The included attachments for the tripod allow you to stabilize your smartphone, a full-sized tablet, or camera. For larger DSLR cameras, I suggest using a separate robust tripod. The ring light also includes 5 color filters that you can attach around the ring light to produce different photographic effects. These filters may not be necessary for standard miniature photography, but could come in useful for adding artistic drama to your military dioramas or scenic stages.
The ring light also tilts so you can project your lighting at any direction. For tabletop gaming battle reports, use the ring light to help you video record your games. Place the ring light above your battlefield and place your camera through the middle of the light. A perfect setup for documenting the dynamic battle space. Although this is a pricier ring light, it is a great value for its utility and artistic flexibility.
The Pixel Ring Light is a 19″ LED ring light (48.2 cm) that competes with the Yesker Ring Light (above). It has a similar panel control scheme with features like brightness and color temperature control (3000-5800K). The Pixel Ring Light also comes with a number of the same accessories, including the smartphone holder and ball head for a small-medium camera.
Note that although this ring light has remote control capabilities, it does not come with a remote control, which you would need to buy seperately. For the most part in miniature photography, you may not need a remote at all to control the light. The LED back panel of the ring light is perfectly suited for still life photography.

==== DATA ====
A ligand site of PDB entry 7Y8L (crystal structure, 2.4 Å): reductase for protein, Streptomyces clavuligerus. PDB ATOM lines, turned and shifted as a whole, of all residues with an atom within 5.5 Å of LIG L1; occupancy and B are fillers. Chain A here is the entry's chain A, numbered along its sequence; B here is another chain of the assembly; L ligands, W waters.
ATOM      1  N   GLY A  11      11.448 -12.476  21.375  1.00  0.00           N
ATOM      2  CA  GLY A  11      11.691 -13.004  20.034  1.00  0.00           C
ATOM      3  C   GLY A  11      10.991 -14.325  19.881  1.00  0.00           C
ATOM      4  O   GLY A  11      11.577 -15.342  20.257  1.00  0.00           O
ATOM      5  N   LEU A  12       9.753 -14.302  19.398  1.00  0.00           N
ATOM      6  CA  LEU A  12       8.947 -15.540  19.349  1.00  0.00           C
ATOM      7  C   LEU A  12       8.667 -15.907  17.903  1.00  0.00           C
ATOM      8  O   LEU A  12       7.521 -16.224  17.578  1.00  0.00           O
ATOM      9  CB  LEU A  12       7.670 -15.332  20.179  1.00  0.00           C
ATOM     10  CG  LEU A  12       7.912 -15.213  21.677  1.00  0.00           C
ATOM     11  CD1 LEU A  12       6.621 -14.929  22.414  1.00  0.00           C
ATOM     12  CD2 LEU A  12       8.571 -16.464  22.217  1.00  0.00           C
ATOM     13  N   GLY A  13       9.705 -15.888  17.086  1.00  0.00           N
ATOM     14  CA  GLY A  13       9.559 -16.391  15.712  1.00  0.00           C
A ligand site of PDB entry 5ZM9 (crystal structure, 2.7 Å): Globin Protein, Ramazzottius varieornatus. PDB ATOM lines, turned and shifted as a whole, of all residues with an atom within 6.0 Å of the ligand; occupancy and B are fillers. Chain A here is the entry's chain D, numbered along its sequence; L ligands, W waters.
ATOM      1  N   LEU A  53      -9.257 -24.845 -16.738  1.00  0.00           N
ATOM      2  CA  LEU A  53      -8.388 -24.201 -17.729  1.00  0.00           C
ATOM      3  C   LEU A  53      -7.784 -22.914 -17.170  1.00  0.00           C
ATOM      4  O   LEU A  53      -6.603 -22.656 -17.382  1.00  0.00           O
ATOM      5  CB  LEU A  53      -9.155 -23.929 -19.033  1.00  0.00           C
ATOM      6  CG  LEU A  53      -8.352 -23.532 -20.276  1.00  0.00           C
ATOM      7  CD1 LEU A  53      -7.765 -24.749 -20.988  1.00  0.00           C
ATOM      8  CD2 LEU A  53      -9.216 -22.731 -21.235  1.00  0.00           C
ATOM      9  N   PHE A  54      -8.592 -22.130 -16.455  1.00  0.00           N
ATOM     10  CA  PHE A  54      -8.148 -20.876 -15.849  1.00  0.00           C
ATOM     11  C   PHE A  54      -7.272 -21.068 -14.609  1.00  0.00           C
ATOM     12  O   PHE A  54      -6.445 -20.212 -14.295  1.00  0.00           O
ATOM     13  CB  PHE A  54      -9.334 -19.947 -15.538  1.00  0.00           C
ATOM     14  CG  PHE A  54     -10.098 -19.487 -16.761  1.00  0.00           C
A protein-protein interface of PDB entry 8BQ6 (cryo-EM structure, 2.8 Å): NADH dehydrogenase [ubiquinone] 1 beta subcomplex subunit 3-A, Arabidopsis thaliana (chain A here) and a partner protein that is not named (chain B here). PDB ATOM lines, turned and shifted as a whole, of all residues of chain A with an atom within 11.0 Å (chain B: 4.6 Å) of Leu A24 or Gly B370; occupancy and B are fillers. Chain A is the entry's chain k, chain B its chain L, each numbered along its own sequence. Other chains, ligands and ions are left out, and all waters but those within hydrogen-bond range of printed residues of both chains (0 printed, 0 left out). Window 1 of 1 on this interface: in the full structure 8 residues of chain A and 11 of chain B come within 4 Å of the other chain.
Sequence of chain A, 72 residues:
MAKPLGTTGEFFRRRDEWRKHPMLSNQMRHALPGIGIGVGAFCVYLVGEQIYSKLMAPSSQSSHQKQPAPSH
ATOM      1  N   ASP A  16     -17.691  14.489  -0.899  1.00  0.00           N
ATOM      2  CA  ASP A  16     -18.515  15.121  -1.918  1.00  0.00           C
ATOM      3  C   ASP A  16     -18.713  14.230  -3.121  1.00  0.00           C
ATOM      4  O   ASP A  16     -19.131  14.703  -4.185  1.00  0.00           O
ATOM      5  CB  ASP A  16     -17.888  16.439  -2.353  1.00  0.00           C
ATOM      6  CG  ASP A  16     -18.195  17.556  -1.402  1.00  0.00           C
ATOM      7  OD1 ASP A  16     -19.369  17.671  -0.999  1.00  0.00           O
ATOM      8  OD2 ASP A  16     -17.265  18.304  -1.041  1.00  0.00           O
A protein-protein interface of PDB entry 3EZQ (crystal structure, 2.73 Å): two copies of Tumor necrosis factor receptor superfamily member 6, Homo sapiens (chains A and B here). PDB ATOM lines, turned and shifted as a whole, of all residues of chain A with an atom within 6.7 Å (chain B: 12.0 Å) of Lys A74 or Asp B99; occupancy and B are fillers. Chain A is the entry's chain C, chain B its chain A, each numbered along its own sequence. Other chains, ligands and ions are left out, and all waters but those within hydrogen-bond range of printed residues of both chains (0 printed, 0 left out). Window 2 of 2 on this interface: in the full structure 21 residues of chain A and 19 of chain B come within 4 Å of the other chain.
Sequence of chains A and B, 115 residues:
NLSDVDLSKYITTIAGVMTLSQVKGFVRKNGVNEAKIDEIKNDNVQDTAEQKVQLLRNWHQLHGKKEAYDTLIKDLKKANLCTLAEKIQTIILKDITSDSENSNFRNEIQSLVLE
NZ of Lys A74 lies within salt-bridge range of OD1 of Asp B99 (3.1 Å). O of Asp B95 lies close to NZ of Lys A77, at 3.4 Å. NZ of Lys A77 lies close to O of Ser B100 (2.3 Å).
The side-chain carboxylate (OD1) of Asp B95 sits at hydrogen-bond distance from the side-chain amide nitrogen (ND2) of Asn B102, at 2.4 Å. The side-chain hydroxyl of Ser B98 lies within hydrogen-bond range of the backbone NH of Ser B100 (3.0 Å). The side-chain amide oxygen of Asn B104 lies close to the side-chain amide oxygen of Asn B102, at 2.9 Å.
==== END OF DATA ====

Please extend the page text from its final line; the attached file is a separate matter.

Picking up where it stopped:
The LED quality of this ring light is awesome. A diffusion panel houses powerful LEDs that produces a high CRI rated illumination (>97), which helps bring natural color and natural contrast to your model. As a ring light, you will have the flexibility to light your models and miniatures in any studio situation. I highly recommend you check out this ring light for your miniature and model photography.
The Godox LR120 Ring Light is a medium sized LED ring light with a diameter of 12″ (30.5cm). This gives the Godox ring light more of a compact footprint with better portability or storage opportunities. It has an especially wide color temperature range from 3000K (warm) to 6000K (cool). Although the Godox Ring Light has a slightly lower CRI (>90), it is a still very good at reproducing colors and costs about half as much than its competitors.
The Godox Ring Light comes with a desktop stand instead of a full-sized tripod. As such, you will need to put this ring light on your tabletop or desk, rather than the floor. In other words, you’ll need a spot for this ring light stand along with your miniature photography setup. Moreover, although the ring light comes with two smart phone holders that you can place at different locations along the stand, there is no included mount for a camera. Of course, for most, this isn’t an issue since you’ll want to use a separate tripod for larger dedicated cameras anyway.